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You can tell from the title How the West Was Won (1962) that this film won't be a modest, intimate drama. Surprisingly, this broad topic is never overwhelming despite its epic treatment. The film took three directors, a special widescreen process and a veritable who's who of actors including John Wayne, Spencer Tracy, James Stewart, Gregory Peck, Henry Fonda, Debbie Reynolds, Robert Preston and the proverbial cast of thousands (a little over 12,000 according to one estimate). The film received eight Oscar nominations including Best Picture while winning three (Best Sound, Best Editing and Best Original Screenplay).
The amazing thing about all that effort is that How the West Was Won focuses on the human element, never losing the story or interest in all the activity. The film follows four generations of one family through the development of the West, starting in 1839 with a journey through the Erie Canal and then towards the frontier. Other segments show the family as they try to establish a home, get caught in the Civil War, witness the westward expansion of the railroad and encounter outlaws. The film is both a tribute and a reminder of those vanished times and its populated by mountain men, the US Cavalry, gamblers, sheriffs, farmers, soldiers, Native Americans and buffalo herds.
Naturally How the West Was Won was a major undertaking for MGM who turned much of their resources to its production. The studio spent the huge sum of $15 million during a shoot that lasted about a year. The mammoth production was entrusted to three directors. John Ford, fresh from The Man Who Shot Liberty Valance (1958), did the Civil War episode while George Marshall (The Sheepman, 1958) did the railroad segment. The other major sections (concerning the river, the plains and the outlaws) were done by Henry Hathaway (Kiss of Death (1947) and later True Grit, 1969). A fourth director, Richard Thorpe, did the brief connecting segments without credit.
One thing you might notice about the film is that sometimes there are barely visible lines dividing the image into thirds. That's because How the West Was Won was the first feature film shot in the Cinerama process. This was a massive widescreen process that required three separate cameras side by side to record the action. In a theatre three projectors were used to show the images on a special curved screen, resulting in a vast widescreen experience wider than the usual Cinemascope. Those lines result from the three separate images matching up though they're rarely distracting and the clever cinematographers often hid them in the image of a tree or pole. You can see the commercial problems with this process, though, and it's not surprising that Cinerama never really caught on.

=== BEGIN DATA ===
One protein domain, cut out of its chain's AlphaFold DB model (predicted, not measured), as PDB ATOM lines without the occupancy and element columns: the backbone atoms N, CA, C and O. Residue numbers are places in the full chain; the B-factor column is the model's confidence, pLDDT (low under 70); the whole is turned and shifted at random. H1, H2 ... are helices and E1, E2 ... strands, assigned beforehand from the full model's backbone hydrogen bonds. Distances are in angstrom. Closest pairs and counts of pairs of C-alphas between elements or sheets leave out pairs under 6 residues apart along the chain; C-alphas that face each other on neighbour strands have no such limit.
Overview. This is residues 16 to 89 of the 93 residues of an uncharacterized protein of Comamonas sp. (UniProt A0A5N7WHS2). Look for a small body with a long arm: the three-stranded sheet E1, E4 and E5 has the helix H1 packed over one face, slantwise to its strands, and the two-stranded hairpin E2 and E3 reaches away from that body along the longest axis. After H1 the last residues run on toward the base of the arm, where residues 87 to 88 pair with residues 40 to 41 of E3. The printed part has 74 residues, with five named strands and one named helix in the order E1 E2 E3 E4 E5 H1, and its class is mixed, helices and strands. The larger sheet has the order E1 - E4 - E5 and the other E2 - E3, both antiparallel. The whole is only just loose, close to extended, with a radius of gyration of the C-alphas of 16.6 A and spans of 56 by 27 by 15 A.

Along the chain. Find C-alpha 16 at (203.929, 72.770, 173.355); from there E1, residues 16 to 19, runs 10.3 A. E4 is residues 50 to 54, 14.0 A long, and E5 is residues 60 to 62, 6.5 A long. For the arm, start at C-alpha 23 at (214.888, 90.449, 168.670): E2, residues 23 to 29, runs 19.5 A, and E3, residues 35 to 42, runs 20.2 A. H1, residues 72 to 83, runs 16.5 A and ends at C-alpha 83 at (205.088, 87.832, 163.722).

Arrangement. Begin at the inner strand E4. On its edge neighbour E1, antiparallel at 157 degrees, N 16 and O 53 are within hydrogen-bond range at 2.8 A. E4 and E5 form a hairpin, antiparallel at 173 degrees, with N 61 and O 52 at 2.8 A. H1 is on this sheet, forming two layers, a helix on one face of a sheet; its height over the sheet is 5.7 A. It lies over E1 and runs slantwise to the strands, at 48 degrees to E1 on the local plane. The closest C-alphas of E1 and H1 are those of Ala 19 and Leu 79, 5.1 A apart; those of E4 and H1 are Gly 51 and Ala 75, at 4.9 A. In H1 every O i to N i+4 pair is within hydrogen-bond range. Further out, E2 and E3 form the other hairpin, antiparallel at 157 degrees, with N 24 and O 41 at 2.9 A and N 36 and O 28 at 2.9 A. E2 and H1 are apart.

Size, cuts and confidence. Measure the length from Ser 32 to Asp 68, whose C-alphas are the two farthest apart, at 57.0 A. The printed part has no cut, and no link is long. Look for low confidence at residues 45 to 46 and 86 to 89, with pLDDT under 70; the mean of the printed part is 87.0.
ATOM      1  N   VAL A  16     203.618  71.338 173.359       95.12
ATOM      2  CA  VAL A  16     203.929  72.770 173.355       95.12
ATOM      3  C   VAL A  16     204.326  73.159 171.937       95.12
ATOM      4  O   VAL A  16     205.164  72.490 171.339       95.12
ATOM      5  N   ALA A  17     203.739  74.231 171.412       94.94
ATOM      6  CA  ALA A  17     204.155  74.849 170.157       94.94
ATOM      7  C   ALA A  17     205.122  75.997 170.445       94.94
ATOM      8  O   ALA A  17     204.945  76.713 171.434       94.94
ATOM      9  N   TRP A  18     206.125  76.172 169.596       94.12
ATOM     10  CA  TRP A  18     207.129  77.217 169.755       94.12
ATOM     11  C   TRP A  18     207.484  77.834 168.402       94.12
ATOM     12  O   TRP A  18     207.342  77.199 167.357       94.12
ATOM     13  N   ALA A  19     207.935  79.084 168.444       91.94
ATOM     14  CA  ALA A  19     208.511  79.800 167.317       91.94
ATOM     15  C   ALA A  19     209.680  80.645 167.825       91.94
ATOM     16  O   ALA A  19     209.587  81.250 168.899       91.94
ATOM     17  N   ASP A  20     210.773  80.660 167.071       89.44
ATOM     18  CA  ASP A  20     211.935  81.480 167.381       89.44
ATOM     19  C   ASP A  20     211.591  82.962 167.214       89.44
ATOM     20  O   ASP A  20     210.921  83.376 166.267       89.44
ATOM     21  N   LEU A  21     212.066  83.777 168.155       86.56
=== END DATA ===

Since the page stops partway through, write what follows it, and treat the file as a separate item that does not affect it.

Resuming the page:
Clearly plenty of actors were needed for such a story, resulting in major stars appearing in brief cameos. John Wayne appears as General Sherman, a character he previously impersonated on an episode of TV's Wagon Train. Jimmy Stewart plays a man twenty years younger than he actually was. Henry Fonda's character was originally much more prominent but revisions trimmed it down. He was lucky since Hope Lange, who played his character's daughter and George Peppard's girlfriend, had her entire part cut. Spencer Tracy does the voice-over narration. The actor-spotters will be delighted to catch early roles by Lee Van Cleef, Harry Dean Stanton, Russ Tamblyn, Jay C. Flippen and veteran stuntman Gil Perkins (who'd worked on King Kong (1933) and Captains Courageous, 1937). And for a dab of authenticity, one of the Indian actors had actually participated in the battle at Little Big Horn.
Alex North's score was also nominated for an Oscar. He based some of his themes on authentic folk material and had originally planned on using the Kingston Trio for the film's songs. However, after seeing a new group featuring former Trio member Dave Guard and cult musician Judy Henske, he decided to go with them instead. It took over 18 months to get all the music recorded, using the folk group as well as a 75-piece orchestra. A soundtrack CD with much of the music and some previously unheard cues is available.
(By the way, there's an urban legend that a stuntman was killed while making this film. It's not true though stuntman Bob Morgan, Yvonne De Carlo's husband, did lose a leg in a serious accident with fiberglass logs on the train; however it was not during actual filming.)
Producer: Bernard Smith
Director: John Ford; Henry Hathaway; George Marshall; Richard Thorpe
Screenplay: James R. Webb
Set Design: Henry W. Grace; Don Greenwood, Jr.; Jack Mills
Cinematography: William H. Daniels; Milton Krasner; Charles B. Lang; Joseph LaShelle; Harold E. Wellamn
Costume Design: Walter Plunkett
Film Editing: Harold Kress
Original Music: Ken Darby; Alfred Newman
Principal Cast: James Stewart (Linus Rawlings), Carroll Baker (Eve Prescott), Henry Fonda (Jethro Stuart), Lee J. Cobb (Marshal Lou Ramsey), Gregory Peck (Cleve Van Valen), Debbie Reynolds (Lilith Prescott), Carolyn Jones (Julie Rawlings), George Peppard (Zeb Rawlings), Karl Malden (Zebulon Prescott).
C-165m. Letterboxed. Closed captioning. Descriptive Video.
by Lang Thompson